Pujols Took The Money. Good For Him.

By Jason Klein

Originally Written For Ed Randall’s Talking Baseball – 12/9/11

Albert Pujols made the right move.

Go ahead, romanticize about a lifetime-reign for Prince Albert in St. Louis – it’s a nice fantasy.   In reality, Pujols did what anyone else in his enviable position of power would consider doing: he took care of himself.

Yes, some athletes care deeply about their legacy within an organization.  They feel allegiance to a supportive fan base, are comfortable within the community, and choose to accept less money to stay.  That is their prerogative.  It is certainly a noble approach to free agency.

Cardinals Fan (Jon Givens) Has Fun With His Pujols Jersey via Twitter.

However, it’s difficult to begrudge any athlete from raking in as much loot as humanly possible when the opportunity presents itself.  Athletes have a very limited window to earn their money – when it opens up, why not grab as much cash as possible before it slams shut on their money-hungry fingertips?

This was most likely the final contract Pujols will ever sign in his baseball career and there was no reason to leave anything on the table.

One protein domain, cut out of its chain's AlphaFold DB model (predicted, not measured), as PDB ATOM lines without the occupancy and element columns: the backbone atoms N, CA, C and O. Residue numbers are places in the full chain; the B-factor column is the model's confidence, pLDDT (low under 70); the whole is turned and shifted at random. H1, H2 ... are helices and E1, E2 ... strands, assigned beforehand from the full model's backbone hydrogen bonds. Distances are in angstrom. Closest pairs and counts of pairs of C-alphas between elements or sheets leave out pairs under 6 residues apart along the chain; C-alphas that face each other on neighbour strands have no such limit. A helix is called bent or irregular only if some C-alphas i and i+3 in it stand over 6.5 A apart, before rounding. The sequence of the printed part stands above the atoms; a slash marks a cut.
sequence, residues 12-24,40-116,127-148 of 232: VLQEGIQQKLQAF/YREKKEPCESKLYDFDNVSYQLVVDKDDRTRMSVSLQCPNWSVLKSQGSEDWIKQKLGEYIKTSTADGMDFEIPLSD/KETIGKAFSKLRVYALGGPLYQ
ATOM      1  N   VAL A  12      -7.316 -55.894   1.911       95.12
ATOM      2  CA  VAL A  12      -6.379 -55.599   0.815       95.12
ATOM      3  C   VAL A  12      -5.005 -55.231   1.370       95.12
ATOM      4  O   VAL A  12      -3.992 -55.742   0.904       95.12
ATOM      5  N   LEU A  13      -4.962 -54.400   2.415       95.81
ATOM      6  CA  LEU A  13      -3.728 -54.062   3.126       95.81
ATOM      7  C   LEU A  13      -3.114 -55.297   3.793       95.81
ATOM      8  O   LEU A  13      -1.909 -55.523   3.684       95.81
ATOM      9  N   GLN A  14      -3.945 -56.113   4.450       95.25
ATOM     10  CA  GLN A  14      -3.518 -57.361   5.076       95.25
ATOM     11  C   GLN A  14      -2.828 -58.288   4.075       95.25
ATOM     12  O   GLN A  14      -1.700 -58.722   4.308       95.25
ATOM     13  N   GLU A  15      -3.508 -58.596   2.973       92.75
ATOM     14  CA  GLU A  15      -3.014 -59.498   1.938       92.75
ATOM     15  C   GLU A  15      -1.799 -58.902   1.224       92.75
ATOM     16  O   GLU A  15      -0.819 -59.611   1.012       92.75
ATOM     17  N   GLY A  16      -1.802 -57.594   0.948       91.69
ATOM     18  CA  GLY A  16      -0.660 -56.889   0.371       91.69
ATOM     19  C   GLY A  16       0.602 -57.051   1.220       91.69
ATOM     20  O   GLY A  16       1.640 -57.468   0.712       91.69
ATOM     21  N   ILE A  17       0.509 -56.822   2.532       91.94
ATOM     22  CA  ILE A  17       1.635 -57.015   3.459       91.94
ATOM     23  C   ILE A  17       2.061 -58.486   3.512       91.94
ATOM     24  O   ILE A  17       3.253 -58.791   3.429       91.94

He is one of the top hitting talents the game of baseball has ever seen and should be paid accordingly.  The Cardinals reportedly offered him around $200M for 9 years and Pujols accepted a 10-year deal in excess of $250M with the Angels.  Had he taken the Cardinals deal, Pujols wouldn’t exactly have been crying poverty, but he decided to agree to the bigger deal, and maximize his earnings.

He has every right to do so.

Many are questioning Pujols’ loyalty to St. Louis and pure passion for the game.  Let’s be honest, players play the game to get paid.  How many players on your favorite team are playing for free?  Better yet, when is the last time you told your boss that you’d like to take a pay cut because you are enjoying your job so much and feel guilty being paid so well?

There are obvious perks to playing baseball for a living, but in the end, it’s still a job.  A glamorous job, but a job.  Players work extremely hard, train year-round, are under constant scrutiny, and are expected to perform on a national, and at times global, stage.

Regardless of the job responsibilities and pressure to succeed, a $250M payday can be perceived as gluttonous.  But consider this: These larger-than-life figures are the face of their respective franchises and are responsible for much of the team’s overall revenue.  All of that money has to go somewhere.  It’s either lining the owner’s pockets or the player’s – why not go to the ones actually putting fans in the seats?

So Pujols will take his 445 HR, .328 average, and 3 MVP’s right under the famous St. Louis Arch and through the “Gateway to the West,” all the way to Anaheim.  Did he tarnish his legacy in St. Louis?  Perhaps, but Pujols did what was best for him and decided to go where the most money was.

Cardinals fans: Be mad.  Don’t hate.

Albert Pujols made the right move.

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